Hiking in the Habsburgs’ Footsteps in the Palatinate
The Habsburgs not only left traces in Speyer but also the entire region. Several hiking trails in the Palatinate go past places that still attest the Habsburgs’ impact in southwestern Germany.
King’s Cross and St. Mary’s
The so-called “King’s Cross” still tells of the Battle of Göllheim fought between King of the Romans Adolf von Nassau and the Habsburg Duke Albrecht of Austria on July 2, 1298. Presumably erected on the site of the battle in 1309, a chapel was built over it in the nineteenth century. It memorializes the violent death Adolf von Nassau, who lost his life in the battle.
The ruins of St. Mary’s Abby are located approximately six kilometers away in Rosenthal. Adolf of Nassau was buried in this erstwhile Cistercian abbey right after the Battle of Göllheim, before being his transfer to Speyer Cathedral was permitted in 1309. The abbey also served as his adversary Albrecht of Austria’s camp before the battle.
Starting and ending at the King’s Cross itself (Königkreuzstrasse parking lot, 67307 Göllheim), the certified Adolf von Nassau Trail of around sixteen kilometers and 250 meters of ascent and descent can be completed in about four hours and also goes past the ruins of St. Mary’s Abbey.
The starting point of the hike is roughly 70 kilometers away from Speyer and can be reached by car over the A61.
Hiking in the Palatinate: Wachtenburg Castle ruins, a Best Vineyard View.
Wachtenburg Castle ruins are located high above Wachenheim in Bad Dürkheim County on the German Wine Route. It was built in the twelfth century and purchased by Rudolf of Habsburg in 1273 as his daughter’s dowry.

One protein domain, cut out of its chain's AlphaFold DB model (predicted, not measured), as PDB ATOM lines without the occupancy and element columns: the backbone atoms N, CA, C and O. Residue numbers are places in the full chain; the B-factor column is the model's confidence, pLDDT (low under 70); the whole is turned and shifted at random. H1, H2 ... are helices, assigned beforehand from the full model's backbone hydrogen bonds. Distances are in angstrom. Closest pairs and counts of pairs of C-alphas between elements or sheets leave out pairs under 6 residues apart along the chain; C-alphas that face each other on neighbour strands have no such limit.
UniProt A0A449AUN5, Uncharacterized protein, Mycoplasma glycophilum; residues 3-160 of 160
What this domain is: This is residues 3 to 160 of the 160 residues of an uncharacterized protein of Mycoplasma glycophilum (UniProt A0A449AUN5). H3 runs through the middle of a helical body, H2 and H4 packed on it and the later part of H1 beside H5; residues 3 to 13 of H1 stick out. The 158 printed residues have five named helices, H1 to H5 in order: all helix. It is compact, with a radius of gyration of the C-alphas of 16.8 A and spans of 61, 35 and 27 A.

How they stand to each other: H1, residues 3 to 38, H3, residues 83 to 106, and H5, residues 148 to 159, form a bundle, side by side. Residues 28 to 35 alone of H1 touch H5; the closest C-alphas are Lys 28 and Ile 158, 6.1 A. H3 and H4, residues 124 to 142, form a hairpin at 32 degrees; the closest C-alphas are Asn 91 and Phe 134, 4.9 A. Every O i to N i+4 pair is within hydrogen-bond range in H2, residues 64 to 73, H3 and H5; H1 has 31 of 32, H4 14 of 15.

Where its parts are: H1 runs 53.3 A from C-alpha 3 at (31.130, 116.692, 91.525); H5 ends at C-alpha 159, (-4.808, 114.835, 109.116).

Numerous hiking trails pass by Wachenheim. Loop Trail No. 10 proceeds from Tourist-Information Wachenheim through a landscape of vineyards, past the Best Vineyard View 2016 selected by the German Wine Institute for the Palatinate growing region and up to Wachtenburg Castle ruins.
Alternatively, the third leg of the premium “Palatine Vineyard” trail from Bad Dürkheim to Deidesheim can also be hiked. Wachtenburg Castle ruins is on this trail too.
Bad Dürkheim and Deidesheim train stations are on the Grünstadt – Freinsheim – Neustadt (German Wine Route) rail route. Wachenheim on the German Wine Route is roughly a 30-kilometer drive from Speyer.
The north- and the south route of the Palatine Way of St. James start right in front of Speyer Cathedral where Rudolf of Habsburg and his son King of the Romans Albrecht I of Austria are buried among other rulers.
In both cases, the end of the roughly 150-kilometer long-distance trail is Hornbach Abbey, reached after six day-long legs. Both routes can also be combined into one roughly 300-kilometer loop trail with twelve legs. The roughly 21-kilometer leg from Germersheim to Speyer on the south route (start: right in front of Germersheim-Mitte/Rhein Train Station on Rudolf-von-Habsburg-Strasse in Germersheim) is roughly equivalent to the route ridden by King Rudolf in 1291 with his last bit of strength as he neared death to be buried in Speyer Cathedral.
Speyer Cathedral is a roughly 1.4-kilometer walk from Speyer Central Station. The Historical Museum of the Palatinate is located around 100 meters away on the right on Cathedral Square.